Understanding Educational Decentralization in Post-Apartheid South Africa

By Sayed, Yusuf | The Journal of Negro Education, Fall 1997 | Go to article overview

Understanding Educational Decentralization in Post-Apartheid South Africa


Sayed, Yusuf, The Journal of Negro Education


This article examines the discourses of educational decentralization in the South African context. It considers the shifting and contested definitions of the concept as it relates to three broad dimensions of the policy: administrative, political, and ideological. Further, it discusses understandings of educational decentralization as they are being evidenced in current policy development in South Africa. It also critically examines notions of educational decentralization embedded in recent legislation and the tensions and contradictions contained therein. Last, it highlights a particular manifestation of educational decentralization in the South African context: the tension between national and provincial educational competencies and decision making.

INTRODUCTION

Decentralization is currently the stated policy of most educational systems throughout the world and is the central plank of major international efforts aimed at restructuring education systems. The thrust toward decentralization is evident in the 1988 Education Reform Act (ERA) of England and Wales (Bash & Coulby, 1991; Bowe, Ball, & Gold, 1992). It is also evident in the "Tomorrow's Schools" report of the Australian government and in the changes effected as a result of that report (Gordon, 1992; Lauder & Wylie, 1990). It can be seen as well in the changes made to the Dutch educational system since 1982 (Sleegers & Wesselingh, 1993); in Brazilian education since the 1980s (dos Santos Filhos, 1993); and in current South African policy texts (Republic of South Africa Department of Education [RSADE], 1996). Additionally, educational decentralization is supported by international agencies such as the World Bank and the International Monetary Fund (Bloomer, 1991; Prawda, 1993).

This article examines the discourses of decentralization in the South African educational context. It begins by reviewing the literature on educational decentralization and highlighting the shifting and contested definitions of the concept as it relates to three broad dimensions of the policy: administrative, political, and ideological. Section two discusses understandings of educational decentralization as they are being evidenced in current policy development in South Africa. This discussion extends the author's previous research on the topic before the 1996 elections (Sayed, 1995), with a specific focus on the impact of the South African Schools Act of 1996 (SASA).' The third section critically examines notions of educational decentralization embedded in the SASA legislation and the tensions and contradictions contained therein. The final section highlights a particular manifestation of educational decentralization in the South African context: the tension between national and provincial educational competencies and decision making.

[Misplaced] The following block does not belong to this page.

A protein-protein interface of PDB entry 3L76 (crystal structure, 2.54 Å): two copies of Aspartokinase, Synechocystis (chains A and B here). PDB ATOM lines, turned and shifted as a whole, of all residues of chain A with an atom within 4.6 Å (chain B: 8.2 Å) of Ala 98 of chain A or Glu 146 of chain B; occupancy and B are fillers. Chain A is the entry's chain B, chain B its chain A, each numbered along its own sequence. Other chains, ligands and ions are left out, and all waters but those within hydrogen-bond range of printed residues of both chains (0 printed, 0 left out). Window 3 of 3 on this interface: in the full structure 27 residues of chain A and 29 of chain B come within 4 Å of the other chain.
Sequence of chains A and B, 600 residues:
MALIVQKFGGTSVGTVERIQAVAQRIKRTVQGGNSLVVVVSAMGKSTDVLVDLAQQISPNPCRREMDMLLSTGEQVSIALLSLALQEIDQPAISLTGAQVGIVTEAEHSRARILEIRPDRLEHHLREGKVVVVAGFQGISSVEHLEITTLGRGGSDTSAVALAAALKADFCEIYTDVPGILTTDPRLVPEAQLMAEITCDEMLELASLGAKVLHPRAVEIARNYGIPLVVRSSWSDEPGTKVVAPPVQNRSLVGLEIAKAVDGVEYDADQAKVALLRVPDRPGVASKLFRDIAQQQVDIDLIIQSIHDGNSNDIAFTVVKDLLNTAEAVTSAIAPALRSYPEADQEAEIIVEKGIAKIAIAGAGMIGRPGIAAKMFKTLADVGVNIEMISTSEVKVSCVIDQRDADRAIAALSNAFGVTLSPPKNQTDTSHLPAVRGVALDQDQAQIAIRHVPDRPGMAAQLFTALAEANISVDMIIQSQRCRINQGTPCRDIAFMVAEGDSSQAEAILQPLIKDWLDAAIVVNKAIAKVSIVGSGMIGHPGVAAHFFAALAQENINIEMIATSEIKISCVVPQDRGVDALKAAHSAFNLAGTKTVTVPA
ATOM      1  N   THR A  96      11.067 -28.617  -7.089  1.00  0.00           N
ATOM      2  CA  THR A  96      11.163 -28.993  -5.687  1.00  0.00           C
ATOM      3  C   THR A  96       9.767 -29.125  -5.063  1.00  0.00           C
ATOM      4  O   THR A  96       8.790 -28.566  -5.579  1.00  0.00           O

THE NOTION OF EDUCATIONAL DECENTRALIZATION

The Administrative Dimension

Most publicly justified claims for educational decentralization are based on the administrative dimension. Advocates focusing on structural issues related to a given educational system are principally concerned with the ways in which educational resources are distributed, managed, and utilized. The key questions in this regard are (a) how can education be most efficiently and effectively provided, and (b) what are the most responsive and flexible structures for meeting local and recipient needs (Prawda, 1993; Rodinelli, McCullought, & Johnson, 1987)? These questions point out that administrative decentralization has more to do with the implementation of educational policies and priorities than with their identification and development.

Spatial and territorial redistribution of control over these aspects tells very little, however, about the power structures that exist in a particular educational system. In a decentralized system, control over key policy decisions may still be retained at the administrative center. …

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